Cath, you have writing like a human being down to a fine art. So many different ranges of emotion you share with us - not least a healthy dash of humour. I don’t understand the paragraph thing either. If you read on the web at all you’d surely realise how much of a difference it makes to the reader experience

  15. Hi Bo, no you’re not alone, too many bullet points does come across staccato and can break rapport. I think 30 was probably too many :-)

    Ulla, a check list is a good way of describing it. It’s not my usual style of post but sometimes it’s good to jot a whole lot of things down in place, and hopefully it’ll be useful for readers too. By the way I’ve just added a feature that makes printing easier - you’ll find the print button at the top of each post.

  16. Jim, I do skim read very fast, but you’re right, this is more than 60 seconds. I guess I figured that people would pick up the one unifying idea - think about the time it takes to read - in not too many seconds at all. Those who wanted to keep the list of points would save it and refer to it as a checklist for later.

    I’m not as cheery a person as you might think but I do smile when I write - I just can’t help it, sorry!

  17. Hi meghna, I’m glad you found the tips useful. It’s definitely worth thinking about a series if you’ve got a big or complicated idea to transmit - although they can be a little time consuming (for the writer) it does save you overloading your readers.

    Diane, hello, welcome and thank you.

    Jean, you’re right there wasn’t too much of me in it beyond some of the suggestions that I hold to be important and try and practice. You’re also right that this was pitched at a slightly different audience, and I’m hoping it was useful and relevant to them. Thanks for sharing your feedback with me. It’s an interesting mix of reactions to this one.

  18. Jean Browman--Transforming Stress · · Reply

    Joanna,
    Your list is a great reference. Could you put a link to it in the sidebar under a heading such as Tips For Writers?

    At Transforming Stress I put my Traits of Stress-Hardy, Resilient People and the Optimizing Stress graph as separate pages and include links to them on the sidebar.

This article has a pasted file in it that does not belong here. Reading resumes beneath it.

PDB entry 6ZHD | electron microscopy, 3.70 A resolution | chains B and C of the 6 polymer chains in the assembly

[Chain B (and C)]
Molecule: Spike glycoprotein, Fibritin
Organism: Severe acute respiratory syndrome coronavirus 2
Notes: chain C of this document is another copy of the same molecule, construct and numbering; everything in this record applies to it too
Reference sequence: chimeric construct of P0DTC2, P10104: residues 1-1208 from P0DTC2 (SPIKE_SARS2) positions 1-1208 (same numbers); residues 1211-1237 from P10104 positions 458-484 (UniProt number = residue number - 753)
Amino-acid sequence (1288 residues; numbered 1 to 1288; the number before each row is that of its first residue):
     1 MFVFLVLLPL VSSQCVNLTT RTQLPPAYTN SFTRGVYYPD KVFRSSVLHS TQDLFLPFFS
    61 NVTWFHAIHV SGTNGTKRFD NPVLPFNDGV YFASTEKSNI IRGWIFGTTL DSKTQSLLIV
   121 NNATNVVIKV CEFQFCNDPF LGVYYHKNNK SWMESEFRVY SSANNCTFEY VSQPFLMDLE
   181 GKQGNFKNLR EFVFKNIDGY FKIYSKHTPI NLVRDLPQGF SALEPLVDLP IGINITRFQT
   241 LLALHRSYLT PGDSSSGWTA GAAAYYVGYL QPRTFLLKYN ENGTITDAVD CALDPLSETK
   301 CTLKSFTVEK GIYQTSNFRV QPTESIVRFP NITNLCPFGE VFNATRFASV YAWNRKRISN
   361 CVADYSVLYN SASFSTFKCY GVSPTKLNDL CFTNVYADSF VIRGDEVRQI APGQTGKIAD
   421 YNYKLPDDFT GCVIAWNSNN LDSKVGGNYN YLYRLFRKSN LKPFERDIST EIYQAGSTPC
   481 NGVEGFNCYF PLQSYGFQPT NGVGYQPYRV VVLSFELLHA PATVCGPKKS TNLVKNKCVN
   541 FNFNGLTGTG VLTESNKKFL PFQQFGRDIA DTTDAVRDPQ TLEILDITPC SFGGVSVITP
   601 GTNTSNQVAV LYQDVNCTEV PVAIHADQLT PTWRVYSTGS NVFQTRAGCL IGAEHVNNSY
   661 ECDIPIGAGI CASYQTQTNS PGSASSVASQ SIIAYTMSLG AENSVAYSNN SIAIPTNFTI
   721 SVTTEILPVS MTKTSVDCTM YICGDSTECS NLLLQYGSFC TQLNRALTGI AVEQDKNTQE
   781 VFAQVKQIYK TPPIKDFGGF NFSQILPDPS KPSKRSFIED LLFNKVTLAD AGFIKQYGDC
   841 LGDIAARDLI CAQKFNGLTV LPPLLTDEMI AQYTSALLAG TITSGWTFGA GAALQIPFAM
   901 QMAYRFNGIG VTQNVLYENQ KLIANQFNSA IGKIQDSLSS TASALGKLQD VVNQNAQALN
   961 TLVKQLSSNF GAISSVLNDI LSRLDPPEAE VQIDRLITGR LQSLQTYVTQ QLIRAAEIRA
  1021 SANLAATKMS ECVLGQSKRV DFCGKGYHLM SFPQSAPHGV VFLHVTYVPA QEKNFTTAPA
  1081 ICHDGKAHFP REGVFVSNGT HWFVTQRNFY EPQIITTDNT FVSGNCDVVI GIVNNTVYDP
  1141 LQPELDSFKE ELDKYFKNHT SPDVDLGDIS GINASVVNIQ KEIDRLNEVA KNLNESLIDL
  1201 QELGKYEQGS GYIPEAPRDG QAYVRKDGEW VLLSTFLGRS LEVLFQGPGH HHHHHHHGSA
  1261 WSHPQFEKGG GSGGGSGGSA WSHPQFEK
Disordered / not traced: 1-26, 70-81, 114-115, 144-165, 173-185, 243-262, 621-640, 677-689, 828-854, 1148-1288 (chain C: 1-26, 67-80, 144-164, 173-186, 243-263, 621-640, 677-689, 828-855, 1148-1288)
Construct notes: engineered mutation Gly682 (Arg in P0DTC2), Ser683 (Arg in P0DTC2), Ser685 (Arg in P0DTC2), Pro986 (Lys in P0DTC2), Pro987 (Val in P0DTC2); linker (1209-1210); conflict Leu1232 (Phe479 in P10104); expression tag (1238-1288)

One thing I would add to your list—you say leave white space, but as far as I can tell you don’t explicitly say avoid dark-colored backgrounds. I know of a couple of blogs I don’t read as often as I would if they weren’t displayed as light-colored on black. It’s just too hard for my poor eyes.

    Jean Browman-Transforming Stresss last blog post..What Particle Accelerators Taught Me About Life

  19. Jean, I will think about a way to highlight it… though I’m trying to keep my sidebars clutter free. It’s a constant balancing act! I do want to make better use of the reference style material on the blog though.

    I didn’t mention backgrounds because I don’t feel well enough qualified to say which colours and backgrounds work. I know there has been research done into this including making provision for people who are colour blind but I’m afraid I haven’t (yet) done any in depth reading in this area.

    It’s another one to add to the list of things to learn about :-)

  20. Mantecanaut · · Reply

    I prefer writing pretentious drivel.

    Mantecanauts last blog post..A Matter of Life and Death and The Shipping Forecast.

  21. Hi Mantecanaut

    I guess that would fit into the category of writing something worth reading :-)

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  23. Debbie Yost · · Reply

    Joanna,